I see, now, not more, but perhaps more clearly, the ways in which I define, discover and create the person I want to be in the world through the choices I make moment by moment each day, something as simple as the words I choose to use, or what to say, or not. This doesn’t mean that I’m never angry or in despair, but as someone once told me, it’s okay. God can take it (feel free to replace God with whatever truth in which you abide). Somewhere along the way I stopped feeling lonely. This wasn’t something I ever expected, and I sometimes feel as if I could reach out and touch the beauty surrounding me in the very molecules of the air.
When I’m gone, folded back into cosmic dust, I know that my love will live on in those I have cared for truly and well, and I know, also, that it will never have been enough. There will always be so much more to do in this world, which is filled with an abundance more vast than my heart or arms, strong and capable as they have become, can contain.
Tania, what you have written has touched a chord in my heart because of its poignancy. Hope never dies but somehow it becomes tamed. Love is always there as is longing for it to be there. Life is beautiful and yet tinged with sadness. Always loving your writing and your amazing sensitivity and creativity.
Thanks, Janet. I love your insights!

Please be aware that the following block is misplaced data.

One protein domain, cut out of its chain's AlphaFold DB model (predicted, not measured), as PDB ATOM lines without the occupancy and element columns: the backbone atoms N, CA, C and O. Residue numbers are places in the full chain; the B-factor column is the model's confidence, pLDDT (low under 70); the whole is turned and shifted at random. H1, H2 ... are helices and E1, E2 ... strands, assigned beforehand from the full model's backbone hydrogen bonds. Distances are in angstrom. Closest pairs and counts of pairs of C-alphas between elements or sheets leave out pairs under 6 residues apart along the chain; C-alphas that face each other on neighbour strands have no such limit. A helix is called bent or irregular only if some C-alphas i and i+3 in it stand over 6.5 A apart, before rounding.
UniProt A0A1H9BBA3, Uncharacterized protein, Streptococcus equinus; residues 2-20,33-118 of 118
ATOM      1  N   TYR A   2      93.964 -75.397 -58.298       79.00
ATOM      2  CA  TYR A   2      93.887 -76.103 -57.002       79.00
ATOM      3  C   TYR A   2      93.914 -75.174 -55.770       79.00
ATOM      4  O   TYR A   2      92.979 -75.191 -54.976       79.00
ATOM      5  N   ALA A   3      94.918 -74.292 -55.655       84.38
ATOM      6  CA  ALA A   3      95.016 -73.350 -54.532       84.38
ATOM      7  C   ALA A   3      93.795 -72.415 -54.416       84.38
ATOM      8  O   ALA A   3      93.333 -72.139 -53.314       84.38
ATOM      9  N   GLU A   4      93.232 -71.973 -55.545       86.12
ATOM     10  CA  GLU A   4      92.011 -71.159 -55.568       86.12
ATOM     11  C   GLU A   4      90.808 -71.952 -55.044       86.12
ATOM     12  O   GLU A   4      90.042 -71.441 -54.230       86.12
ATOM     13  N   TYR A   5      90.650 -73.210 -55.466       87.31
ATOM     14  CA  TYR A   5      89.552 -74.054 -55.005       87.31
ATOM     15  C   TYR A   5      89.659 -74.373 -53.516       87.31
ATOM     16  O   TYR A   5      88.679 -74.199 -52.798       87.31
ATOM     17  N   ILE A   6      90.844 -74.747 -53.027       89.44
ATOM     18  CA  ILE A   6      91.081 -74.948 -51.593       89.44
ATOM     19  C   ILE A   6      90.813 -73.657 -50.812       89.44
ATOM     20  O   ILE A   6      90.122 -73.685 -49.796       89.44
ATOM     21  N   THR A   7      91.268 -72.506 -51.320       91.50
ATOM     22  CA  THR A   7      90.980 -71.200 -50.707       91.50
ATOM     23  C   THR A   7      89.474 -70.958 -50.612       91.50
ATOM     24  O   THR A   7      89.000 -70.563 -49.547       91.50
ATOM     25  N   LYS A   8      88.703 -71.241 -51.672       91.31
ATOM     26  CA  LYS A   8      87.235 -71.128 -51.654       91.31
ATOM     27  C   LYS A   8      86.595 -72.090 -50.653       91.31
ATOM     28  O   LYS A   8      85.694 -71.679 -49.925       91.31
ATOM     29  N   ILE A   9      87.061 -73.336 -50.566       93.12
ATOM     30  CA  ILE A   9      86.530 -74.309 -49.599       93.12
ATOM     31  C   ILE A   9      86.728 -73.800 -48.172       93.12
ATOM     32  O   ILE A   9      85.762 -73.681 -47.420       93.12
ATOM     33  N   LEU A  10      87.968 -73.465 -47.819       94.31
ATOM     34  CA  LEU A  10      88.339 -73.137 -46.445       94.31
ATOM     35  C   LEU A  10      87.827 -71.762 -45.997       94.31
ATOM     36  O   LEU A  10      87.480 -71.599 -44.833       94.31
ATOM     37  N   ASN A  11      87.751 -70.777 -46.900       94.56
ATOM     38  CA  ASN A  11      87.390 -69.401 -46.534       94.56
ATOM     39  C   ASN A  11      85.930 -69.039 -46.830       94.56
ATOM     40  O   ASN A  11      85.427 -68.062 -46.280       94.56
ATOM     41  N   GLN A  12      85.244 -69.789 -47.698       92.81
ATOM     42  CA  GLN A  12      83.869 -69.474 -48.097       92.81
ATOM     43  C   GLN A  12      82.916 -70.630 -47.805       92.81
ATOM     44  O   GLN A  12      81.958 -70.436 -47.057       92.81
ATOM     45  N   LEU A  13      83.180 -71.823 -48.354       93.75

Picture this: I’m on a polar icecap floating alone. I’m freezing,and beneath me the water shifts and pushes me into different “aging” territories. I feel a sense of inner strength because I’m no longer afraid of being alone. I know I can survive, and I’m starting to love myself at this age.
Most of my life thus far has been spent taking care of others. I was dependent on their approval of me by measuring if they liked me, or if I was good enough. Since I’m older I don’t care as much. I’m focusing on myself and enjoying walking to the art store to buy paints.
I’ve found that life has delivered many unexpected shifts. The younger crowd has been hired for a babysitter’s salary, and I too, have been pushed around. “Why won’t you take a decrease in salary? Everyone else has!” I refuse and know, now, that it is my dignity they are talking about. I need to live with myself. That comes with age and experience. I’m working on my own business.